Potentially 71 Stores refuse to order the Marvel Lenticular Covers

DC made their recent and previously released Lenticular covers open to order. Marvel took a different tact by making them orderable only if shops ordered an x number of books above other books in order to get them. For example if they ordered 10 copies of one book they would have to order 15-17 to qualify to order the lenticular covers.
This didn’t make many retailers happy. as there were concerns, the biggest of which were “what are we going to do with all the non-lenticular covers that will end up not selling. They are unhappy with being forced to buy extra of a version of a book that the customers will not want. (One solution is to only sell a copy of the lenticular paired with a non-lenticular.) For smaller shops that may only order a few of the books that are part of the meet or exceed program, this will be easy for them. If they order 5 copies of a book and have to order 150% of that order, they would only have to order 7 or 8 copies. But my Local Comic Shop that will order over 100 copies of some of the bigger books, they would have to shell out considerable money to get the non-Lenticular books in that will just sit on the shelf. 
The Comic Beat wrote a piece that Big Bang Comics has dropped out of doing this or any other of the “meet or exceed” variants. 
From The Comic Beat

Tweeting out a statement on Monday, Big Bang Comics of Dublin let its fans know that they Marvel Legacy event lenticular variants will not be available to customers at their store, citing the problems of Marvel’s requirements to order.
Instead of having an open order on their lenticular variants, like DC, Marvel is putting them under a “meet or exceed” requirement- in BBC’s words, making local comic stores jump through hoops to be able to order. For Big Bang Comics, this would mean having to order up to 170% more on a regular title than needed in order to be able to order the lenticular variants. Another concern for the retailer is that lenticular covers will sell out, leaving regular covers on the shelves. These concerns are stated as having been repeatedly discussed with – but not addressed by – Marvel.
The writer signs off by noting that they have been in contact with around 70 retailers who share their concerns, and that they are no longer going to be ordering anything with a “meet or exceed” requirement, stating:
“We’re not going to do it anymore, it’s not good for us, it’s not good for you and it’s not good for Comics. We’re over jumping through hoops, and the term “meet or exceed” needs to be put to death in that order form and never seen again.”

Now, if a bunch of stores end up backing out of the lenticular cover program, they could become very hard to find.
M & M Comics are offering the full sets but they have to be ordered by the end of the day today (8/23). You can find them at M & M Comics Website.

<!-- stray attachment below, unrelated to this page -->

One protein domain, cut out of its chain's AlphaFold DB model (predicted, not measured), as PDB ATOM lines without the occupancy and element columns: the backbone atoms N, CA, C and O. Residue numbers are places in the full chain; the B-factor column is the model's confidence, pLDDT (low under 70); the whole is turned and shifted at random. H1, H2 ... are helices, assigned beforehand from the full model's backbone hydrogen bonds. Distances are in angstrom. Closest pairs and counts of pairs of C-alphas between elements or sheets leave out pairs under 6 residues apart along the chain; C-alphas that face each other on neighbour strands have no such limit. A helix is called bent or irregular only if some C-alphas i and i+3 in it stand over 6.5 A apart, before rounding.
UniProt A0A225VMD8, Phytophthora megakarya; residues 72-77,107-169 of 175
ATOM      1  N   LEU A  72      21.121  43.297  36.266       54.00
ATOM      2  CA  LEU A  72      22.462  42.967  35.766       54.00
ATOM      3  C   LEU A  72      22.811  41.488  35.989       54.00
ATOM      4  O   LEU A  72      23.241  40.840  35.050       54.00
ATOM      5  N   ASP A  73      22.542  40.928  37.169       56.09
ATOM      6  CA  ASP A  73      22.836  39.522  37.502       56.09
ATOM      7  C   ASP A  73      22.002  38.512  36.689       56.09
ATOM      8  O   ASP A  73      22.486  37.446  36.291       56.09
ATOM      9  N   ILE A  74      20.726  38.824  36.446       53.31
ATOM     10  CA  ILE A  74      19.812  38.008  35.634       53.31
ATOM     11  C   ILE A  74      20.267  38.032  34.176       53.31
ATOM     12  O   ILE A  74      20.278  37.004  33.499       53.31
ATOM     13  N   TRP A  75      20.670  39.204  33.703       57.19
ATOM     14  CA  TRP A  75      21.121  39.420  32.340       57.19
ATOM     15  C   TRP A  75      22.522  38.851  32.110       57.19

37 thoughts on “Potentially 71 Stores refuse to order the Marvel Lenticular Covers”

  1. Good Job on the boycott. Hope many more stores step up. Marvel is proving once again how little they care about their customers and the comic industry as a whole. An industry that is barely staying afloat as is because of the direct market and not being able to return unsold items (unlike EVERY other book, newspapers, magazine in the world) shouldnt have its leading brand holding its head under water even more.

  2. How about if a customer buys a comic that isn’t going to be re-booted 9 months later, that they enjoy and like the story and art, and doesn’t have 17 variants, that the customer can buy next months comic and keep everyone in business. I’ve dropped so many titles as have many others. Back to basics please Marvel. Stop shafting your staff, customers and retailers !

  3. Listen:
    In 2012, I got back into comics after a 15-year hiatus mainly due to the Marvel NOW! initiative. (God: Thor of Thunder was tremendous.) I quickly realized that titles were ending after less than a year. I saw titles start their numbering over, but with the creative team. I noticed that an event was constantly going on. In short, I realized that Marvel was a mess. It was sort of heart-breaking. Other comic companies kept me going (mainly Dark Horse, Image, and Oni), but I’m sad to say that, for the first time since I got back into collecting/speculating in 2012, I didn’t preorder a single Marvel title from the latest solicits.
    TL;DR: RIP Marvel. At least we’ll always have back issues.

    1. Oh my goodness.. Thor: God of Thunder from Jason Aaron made me a Thor fan when I never really cared about Thor. Those first 10 books in that run were just complete awesomeness. I was hooked, I read them all at the same sit down too.. That run should be a Marvel Movie, it’s just that awesome.